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29 February 2016
In 2014 the government set up an interdepartmental working group to examine the regulation of the gas supply sector. The working group's task was to rethink regulation in order to encourage a more competitive gas sector and ensure the efficient and competitive distribution of gas in Denmark. An efficient gas sector is expected to result in lower gas prices for consumers and increase competitiveness.
On February 8 2016 the working group submitted its seven main recommendations to the government. The working group's findings were based on the Committee for Regulation of Electricity's recommendations from December 2014 (for further information please see "Recommendations for new electricity sector regulation").
The working group found that Denmark's production of natural gases will reduce markedly in the long term, and the production of green gases will compensate for this decrease only to a certain extent. In future, gas is expected to come from decentralised sources which future infrastructure planning should take into account. However, the working group found that short-term planning should not take the reduced production of natural gases or the integration of green gases into account.
The working group's recommendations are divided into three focus areas.
The working group found that the future structure of natural gas distribution should be organised to ensure effective and clear regulation for the benefit of the industry, businesses and consumers. Further, regulation should ensure that the challenges which the gas sector is facing can be solved in a cost-effective manner. To support these objectives, the working group put forward four recommendations.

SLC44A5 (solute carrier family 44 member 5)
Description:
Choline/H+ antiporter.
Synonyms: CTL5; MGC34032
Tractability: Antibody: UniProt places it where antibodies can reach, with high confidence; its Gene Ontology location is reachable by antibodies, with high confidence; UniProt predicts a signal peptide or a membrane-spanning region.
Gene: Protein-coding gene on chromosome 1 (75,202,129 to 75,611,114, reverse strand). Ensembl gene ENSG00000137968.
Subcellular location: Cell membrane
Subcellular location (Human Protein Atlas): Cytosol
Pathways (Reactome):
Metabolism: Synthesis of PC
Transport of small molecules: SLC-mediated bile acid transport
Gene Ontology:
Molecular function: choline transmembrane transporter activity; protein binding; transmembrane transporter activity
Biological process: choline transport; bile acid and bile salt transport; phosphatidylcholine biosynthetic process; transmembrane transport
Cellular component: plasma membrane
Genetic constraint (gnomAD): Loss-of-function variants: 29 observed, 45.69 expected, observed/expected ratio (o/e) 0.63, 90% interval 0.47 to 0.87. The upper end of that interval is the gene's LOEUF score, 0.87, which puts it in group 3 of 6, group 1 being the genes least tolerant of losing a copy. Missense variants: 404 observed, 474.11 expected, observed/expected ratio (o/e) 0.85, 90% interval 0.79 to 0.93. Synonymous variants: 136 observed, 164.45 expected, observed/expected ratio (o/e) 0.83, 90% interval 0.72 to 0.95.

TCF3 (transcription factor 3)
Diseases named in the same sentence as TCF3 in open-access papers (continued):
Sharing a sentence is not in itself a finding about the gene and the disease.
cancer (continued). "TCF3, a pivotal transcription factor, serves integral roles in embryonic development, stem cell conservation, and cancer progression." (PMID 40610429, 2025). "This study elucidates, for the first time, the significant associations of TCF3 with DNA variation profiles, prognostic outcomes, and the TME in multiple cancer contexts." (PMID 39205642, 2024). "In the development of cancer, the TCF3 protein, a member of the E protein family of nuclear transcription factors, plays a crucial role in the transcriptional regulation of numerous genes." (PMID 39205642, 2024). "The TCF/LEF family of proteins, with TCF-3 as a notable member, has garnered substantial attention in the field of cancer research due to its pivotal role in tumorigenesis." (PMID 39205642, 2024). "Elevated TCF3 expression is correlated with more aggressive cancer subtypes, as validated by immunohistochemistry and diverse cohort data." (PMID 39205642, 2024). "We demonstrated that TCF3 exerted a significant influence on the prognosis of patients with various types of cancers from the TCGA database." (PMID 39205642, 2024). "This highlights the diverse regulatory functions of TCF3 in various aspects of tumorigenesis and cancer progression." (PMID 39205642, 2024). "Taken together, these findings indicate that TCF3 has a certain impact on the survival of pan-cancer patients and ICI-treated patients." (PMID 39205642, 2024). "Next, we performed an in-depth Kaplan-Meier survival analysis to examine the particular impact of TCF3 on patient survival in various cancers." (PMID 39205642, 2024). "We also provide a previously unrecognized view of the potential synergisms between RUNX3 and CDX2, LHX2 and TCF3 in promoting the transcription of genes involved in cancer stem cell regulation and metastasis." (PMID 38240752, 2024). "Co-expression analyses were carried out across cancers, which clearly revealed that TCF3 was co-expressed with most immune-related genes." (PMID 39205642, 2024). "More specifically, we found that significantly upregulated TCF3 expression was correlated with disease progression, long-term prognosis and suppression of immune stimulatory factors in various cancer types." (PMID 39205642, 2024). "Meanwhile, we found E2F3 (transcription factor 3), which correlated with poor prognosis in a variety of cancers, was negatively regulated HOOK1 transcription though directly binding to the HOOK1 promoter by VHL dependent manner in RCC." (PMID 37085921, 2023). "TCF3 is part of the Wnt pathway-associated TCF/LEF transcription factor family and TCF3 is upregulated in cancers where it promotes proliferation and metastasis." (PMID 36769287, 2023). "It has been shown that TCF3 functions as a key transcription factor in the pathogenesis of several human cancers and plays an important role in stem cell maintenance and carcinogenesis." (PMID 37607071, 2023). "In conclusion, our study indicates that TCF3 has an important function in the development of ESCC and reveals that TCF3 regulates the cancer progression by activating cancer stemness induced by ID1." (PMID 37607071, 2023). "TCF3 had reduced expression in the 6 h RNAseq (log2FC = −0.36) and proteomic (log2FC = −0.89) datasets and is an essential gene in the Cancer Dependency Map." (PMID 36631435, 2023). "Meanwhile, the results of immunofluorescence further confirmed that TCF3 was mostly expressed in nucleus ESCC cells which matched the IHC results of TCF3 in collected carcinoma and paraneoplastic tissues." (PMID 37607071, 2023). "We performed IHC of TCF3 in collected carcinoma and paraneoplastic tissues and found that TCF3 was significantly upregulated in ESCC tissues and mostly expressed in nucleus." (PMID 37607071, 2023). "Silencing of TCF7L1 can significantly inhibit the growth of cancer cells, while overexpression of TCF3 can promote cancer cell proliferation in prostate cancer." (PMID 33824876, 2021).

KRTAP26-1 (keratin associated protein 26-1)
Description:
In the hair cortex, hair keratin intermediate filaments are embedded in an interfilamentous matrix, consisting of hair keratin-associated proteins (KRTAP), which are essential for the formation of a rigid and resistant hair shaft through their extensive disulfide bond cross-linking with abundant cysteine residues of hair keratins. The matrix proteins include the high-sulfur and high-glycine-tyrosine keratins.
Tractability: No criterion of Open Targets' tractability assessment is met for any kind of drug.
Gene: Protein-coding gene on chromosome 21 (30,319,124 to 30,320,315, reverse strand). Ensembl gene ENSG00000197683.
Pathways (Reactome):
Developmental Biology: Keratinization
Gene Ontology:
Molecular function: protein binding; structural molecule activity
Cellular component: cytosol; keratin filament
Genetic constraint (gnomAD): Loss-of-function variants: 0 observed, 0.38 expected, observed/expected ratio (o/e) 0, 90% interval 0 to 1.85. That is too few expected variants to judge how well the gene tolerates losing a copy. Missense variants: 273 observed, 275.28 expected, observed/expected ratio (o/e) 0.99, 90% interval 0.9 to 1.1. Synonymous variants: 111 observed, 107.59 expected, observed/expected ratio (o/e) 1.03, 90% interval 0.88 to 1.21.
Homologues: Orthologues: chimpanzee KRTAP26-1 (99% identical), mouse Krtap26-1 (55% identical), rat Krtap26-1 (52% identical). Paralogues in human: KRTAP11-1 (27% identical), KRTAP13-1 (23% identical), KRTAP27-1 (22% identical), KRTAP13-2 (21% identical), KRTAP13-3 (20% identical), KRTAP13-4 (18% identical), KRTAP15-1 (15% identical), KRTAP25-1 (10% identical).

The existing cost framework is a good tool for ensuring that companies identify potential efficiency improvement. The problem is that much of the cost in this context is beyond the cost framework or benchmark. Therefore, the working group recommended expanding the cost framework to cover all operating costs and depreciations on fixed assets and allowing companies to keep extraordinary efficiency gains for up to five years to ensure that they have an incentive to streamline.
The working group recommended the introduction of automatic indicators similar to those that the Committee for Regulation of Electricity recommended to ensure that the cost structure of companies is adjusted as a result of actual changes in business activities.
Return on new investments
Following the recommendations from the Committee for Regulation of Electricity, an expert group was established to determine the level of the weighted average cost of capital (WACC) for new investments, including how to take into account the ownership of energy companies. The expert group is expected to submit its final report in the second quarter of 2016. The working group recommended that the WACC's conclusions should be implemented.
Requirements for cost efficiency